Finding the best scenarios with Shoreline's analysis and development of an O&M strategy

Statoil (now Equinor)

Superior simulations used to determine the best marine logistics strategies for operations and maintenance in a Statoil offshore wind project.

Ranked by Forbes Magazine as the world’s eleventh largest oil and gas company by revenue, Norwegian multinational company Statoil (now known as Equinor) turned to Shoreline for assistance with analyzing and developing their operations and maintenance marine logistic strategy as part of their UK East Coast R2 Project.

Simulations for many scenarios

The main scope of the study included simulations and subsequent investigation of alternative strategies for marine logistics and manning during the operational phase of the project. Statoil modelled several scenarios, including utilisation of various configurations of service operation vessels, crew transfer vessels and surface effect ships, with the Shoreline Operations & Maintenance Design module (previously called MAINTSYS™), the unique computer-based simulation software quick becoming the industry standard for sustainable energy forecasting.

Shoreline Operations & Maintenance Design performed simulations to examine variabilities in configurations for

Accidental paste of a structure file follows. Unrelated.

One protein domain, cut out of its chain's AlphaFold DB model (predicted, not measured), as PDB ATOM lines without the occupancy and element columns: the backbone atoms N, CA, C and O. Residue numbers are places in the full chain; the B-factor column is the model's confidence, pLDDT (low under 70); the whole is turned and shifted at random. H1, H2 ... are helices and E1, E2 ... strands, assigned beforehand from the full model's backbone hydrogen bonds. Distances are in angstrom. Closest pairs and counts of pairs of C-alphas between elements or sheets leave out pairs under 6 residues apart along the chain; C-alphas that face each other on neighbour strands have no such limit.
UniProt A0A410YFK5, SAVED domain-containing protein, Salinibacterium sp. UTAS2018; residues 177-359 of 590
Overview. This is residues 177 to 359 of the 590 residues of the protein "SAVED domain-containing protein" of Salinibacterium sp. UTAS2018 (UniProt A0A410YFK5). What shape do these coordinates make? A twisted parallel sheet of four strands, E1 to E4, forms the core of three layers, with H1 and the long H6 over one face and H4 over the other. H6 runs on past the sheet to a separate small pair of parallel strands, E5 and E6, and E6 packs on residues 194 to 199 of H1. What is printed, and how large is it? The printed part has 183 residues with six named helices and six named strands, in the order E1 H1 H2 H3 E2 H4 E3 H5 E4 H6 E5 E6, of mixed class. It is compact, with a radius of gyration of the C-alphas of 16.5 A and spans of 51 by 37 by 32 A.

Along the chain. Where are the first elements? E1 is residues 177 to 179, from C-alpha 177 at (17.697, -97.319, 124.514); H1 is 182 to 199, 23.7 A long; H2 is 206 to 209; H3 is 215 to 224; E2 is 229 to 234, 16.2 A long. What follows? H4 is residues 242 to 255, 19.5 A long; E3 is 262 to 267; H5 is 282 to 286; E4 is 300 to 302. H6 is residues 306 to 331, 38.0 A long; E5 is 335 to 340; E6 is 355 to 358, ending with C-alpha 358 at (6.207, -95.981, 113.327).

• crew transfer vessels,
  • service operation vessels,
  • helicopters and
  • living quarters.

The simulations were calibrated to include sensitivities concerning the number of technicians, vessels, shift patterns, HSE rules and more.

Reports from the study included estimations of technical availability impact, both time- and production-based, as well as investigations into limitations and step functions in the different alternative set-ups. The simulations were able to take into about variations in the number of turbines, for example, as well as other possibilities in configurations and maintenance schedules.

Accounting for complexity and time

Using Shoreline Operations & Maintenance Design, Statoil was able to account for the complexity (stochasticity, variability, time dependency and interdependence) of operating and maintaining an offshore wind park as well as increase their understanding of the system’s behavior over time.

Image credit: Jan Arne Wold / Equinor

Top image credit: Ørjan Richardsen / Equinor

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